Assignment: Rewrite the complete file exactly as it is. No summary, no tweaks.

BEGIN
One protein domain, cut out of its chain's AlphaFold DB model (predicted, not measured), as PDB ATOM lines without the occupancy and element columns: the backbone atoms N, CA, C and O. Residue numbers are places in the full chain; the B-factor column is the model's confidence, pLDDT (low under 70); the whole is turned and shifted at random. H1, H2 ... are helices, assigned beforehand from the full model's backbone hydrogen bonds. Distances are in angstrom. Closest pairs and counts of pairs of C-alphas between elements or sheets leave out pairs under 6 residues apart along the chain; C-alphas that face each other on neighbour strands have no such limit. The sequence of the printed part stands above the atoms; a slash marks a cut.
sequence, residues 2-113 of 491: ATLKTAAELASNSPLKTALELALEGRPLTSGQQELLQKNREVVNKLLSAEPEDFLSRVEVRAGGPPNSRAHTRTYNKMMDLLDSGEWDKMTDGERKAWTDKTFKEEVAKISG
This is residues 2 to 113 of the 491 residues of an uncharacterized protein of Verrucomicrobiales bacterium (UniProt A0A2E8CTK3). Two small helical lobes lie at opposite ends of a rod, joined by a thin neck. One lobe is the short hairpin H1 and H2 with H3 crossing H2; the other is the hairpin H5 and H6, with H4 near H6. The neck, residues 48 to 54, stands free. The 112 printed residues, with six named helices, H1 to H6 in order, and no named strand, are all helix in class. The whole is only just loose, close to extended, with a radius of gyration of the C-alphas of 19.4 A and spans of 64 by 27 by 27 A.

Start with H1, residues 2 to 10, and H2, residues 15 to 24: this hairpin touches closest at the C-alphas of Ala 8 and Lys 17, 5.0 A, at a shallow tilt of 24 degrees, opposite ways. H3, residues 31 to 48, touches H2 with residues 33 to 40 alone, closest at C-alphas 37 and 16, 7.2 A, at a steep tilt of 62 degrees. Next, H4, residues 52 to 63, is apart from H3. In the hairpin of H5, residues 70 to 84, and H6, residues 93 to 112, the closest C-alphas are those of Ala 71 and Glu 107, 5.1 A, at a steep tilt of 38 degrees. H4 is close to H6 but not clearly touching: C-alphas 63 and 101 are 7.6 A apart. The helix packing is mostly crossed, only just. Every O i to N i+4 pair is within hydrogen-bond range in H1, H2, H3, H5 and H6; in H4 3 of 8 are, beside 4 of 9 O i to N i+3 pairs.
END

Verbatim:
One protein domain, cut out of its chain's AlphaFold DB model (predicted, not measured), as PDB ATOM lines without the occupancy and element columns: the backbone atoms N, CA, C and O. Residue numbers are places in the full chain; the B-factor column is the model's confidence, pLDDT (low under 70); the whole is turned and shifted at random. H1, H2 ... are helices, assigned beforehand from the full model's backbone hydrogen bonds. Distances are in angstrom. Closest pairs and counts of pairs of C-alphas between elements or sheets leave out pairs under 6 residues apart along the chain; C-alphas that face each other on neighbour strands have no such limit. The sequence of the printed part stands above the atoms; a slash marks a cut.
sequence, residues 2-113 of 491: ATLKTAAELASNSPLKTALELALEGRPLTSGQQELLQKNREVVNKLLSAEPEDFLSRVEVRAGGPPNSRAHTRTYNKMMDLLDSGEWDKMTDGERKAWTDKTFKEEVAKISG
This is residues 2 to 113 of the 491 residues of an uncharacterized protein of Verrucomicrobiales bacterium (UniProt A0A2E8CTK3). Two small helical lobes lie at opposite ends of a rod, joined by a thin neck. One lobe is the short hairpin H1 and H2 with H3 crossing H2; the other is the hairpin H5 and H6, with H4 near H6. The neck, residues 48 to 54, stands free. The 112 printed residues, with six named helices, H1 to H6 in order, and no named strand, are all helix in class. The whole is only just loose, close to extended, with a radius of gyration of the C-alphas of 19.4 A and spans of 64 by 27 by 27 A.

Start with H1, residues 2 to 10, and H2, residues 15 to 24: this hairpin touches closest at the C-alphas of Ala 8 and Lys 17, 5.0 A, at a shallow tilt of 24 degrees, opposite ways. H3, residues 31 to 48, touches H2 with residues 33 to 40 alone, closest at C-alphas 37 and 16, 7.2 A, at a steep tilt of 62 degrees. Next, H4, residues 52 to 63, is apart from H3. In the hairpin of H5, residues 70 to 84, and H6, residues 93 to 112, the closest C-alphas are those of Ala 71 and Glu 107, 5.1 A, at a steep tilt of 38 degrees. H4 is close to H6 but not clearly touching: C-alphas 63 and 101 are 7.6 A apart. The helix packing is mostly crossed, only just. Every O i to N i+4 pair is within hydrogen-bond range in H1, H2, H3, H5 and H6; in H4 3 of 8 are, beside 4 of 9 O i to N i+3 pairs.